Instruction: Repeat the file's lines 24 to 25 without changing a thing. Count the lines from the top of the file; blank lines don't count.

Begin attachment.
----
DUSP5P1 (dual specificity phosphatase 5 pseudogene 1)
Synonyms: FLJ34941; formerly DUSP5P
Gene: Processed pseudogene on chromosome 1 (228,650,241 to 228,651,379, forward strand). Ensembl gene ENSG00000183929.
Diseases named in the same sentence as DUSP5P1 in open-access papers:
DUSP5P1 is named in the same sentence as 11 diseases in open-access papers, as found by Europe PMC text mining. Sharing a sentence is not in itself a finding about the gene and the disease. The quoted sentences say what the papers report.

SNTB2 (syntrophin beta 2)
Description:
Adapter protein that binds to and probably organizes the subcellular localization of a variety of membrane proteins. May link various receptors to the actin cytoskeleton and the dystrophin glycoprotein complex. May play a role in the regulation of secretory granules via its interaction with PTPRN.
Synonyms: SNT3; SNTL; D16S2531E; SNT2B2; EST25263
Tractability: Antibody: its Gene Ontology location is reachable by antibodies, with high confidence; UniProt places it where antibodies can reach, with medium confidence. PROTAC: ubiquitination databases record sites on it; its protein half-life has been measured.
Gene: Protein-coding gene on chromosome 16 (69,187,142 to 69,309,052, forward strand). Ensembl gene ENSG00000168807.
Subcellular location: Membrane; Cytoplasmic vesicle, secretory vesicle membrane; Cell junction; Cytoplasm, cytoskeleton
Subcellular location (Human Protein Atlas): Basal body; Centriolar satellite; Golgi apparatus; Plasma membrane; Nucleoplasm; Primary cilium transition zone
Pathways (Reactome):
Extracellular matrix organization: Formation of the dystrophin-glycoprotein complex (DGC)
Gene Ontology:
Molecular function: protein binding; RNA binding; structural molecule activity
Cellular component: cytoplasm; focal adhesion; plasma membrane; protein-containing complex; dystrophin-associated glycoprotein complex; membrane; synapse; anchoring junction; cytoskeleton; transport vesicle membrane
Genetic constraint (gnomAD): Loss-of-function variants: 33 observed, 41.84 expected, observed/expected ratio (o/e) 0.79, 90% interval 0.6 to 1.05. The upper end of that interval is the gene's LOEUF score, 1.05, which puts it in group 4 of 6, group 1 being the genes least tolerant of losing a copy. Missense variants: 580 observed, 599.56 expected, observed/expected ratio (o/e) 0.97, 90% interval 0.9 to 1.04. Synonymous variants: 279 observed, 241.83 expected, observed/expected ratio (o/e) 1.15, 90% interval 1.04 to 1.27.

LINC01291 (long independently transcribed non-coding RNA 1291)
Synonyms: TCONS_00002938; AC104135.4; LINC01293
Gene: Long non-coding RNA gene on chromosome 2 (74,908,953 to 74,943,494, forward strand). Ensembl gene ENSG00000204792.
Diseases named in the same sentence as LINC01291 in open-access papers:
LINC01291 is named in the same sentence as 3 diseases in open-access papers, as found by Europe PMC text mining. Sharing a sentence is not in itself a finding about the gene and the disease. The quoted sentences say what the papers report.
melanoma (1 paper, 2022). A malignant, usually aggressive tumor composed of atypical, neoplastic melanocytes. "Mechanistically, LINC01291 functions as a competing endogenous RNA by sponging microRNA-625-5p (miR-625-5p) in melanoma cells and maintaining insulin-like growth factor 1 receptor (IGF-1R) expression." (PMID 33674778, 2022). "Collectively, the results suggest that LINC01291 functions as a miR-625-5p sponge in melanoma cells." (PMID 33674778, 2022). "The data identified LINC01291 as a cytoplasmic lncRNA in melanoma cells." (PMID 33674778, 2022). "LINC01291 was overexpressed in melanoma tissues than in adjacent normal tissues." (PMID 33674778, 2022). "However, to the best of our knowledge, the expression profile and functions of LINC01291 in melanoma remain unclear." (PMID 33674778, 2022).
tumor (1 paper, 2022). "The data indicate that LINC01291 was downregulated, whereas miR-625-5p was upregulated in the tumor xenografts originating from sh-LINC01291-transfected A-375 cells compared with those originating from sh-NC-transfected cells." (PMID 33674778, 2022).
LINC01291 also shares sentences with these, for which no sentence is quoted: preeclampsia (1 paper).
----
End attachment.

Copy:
LINC01291 is named in the same sentence as 3 diseases in open-access papers, as found by Europe PMC text mining. Sharing a sentence is not in itself a finding about the gene and the disease. The quoted sentences say what the papers report.
melanoma (1 paper, 2022). A malignant, usually aggressive tumor composed of atypical, neoplastic melanocytes. "Mechanistically, LINC01291 functions as a competing endogenous RNA by sponging microRNA-625-5p (miR-625-5p) in melanoma cells and maintaining insulin-like growth factor 1 receptor (IGF-1R) expression." (PMID 33674778, 2022). "Collectively, the results suggest that LINC01291 functions as a miR-625-5p sponge in melanoma cells." (PMID 33674778, 2022). "The data identified LINC01291 as a cytoplasmic lncRNA in melanoma cells." (PMID 33674778, 2022). "LINC01291 was overexpressed in melanoma tissues than in adjacent normal tissues." (PMID 33674778, 2022). "However, to the best of our knowledge, the expression profile and functions of LINC01291 in melanoma remain unclear." (PMID 33674778, 2022).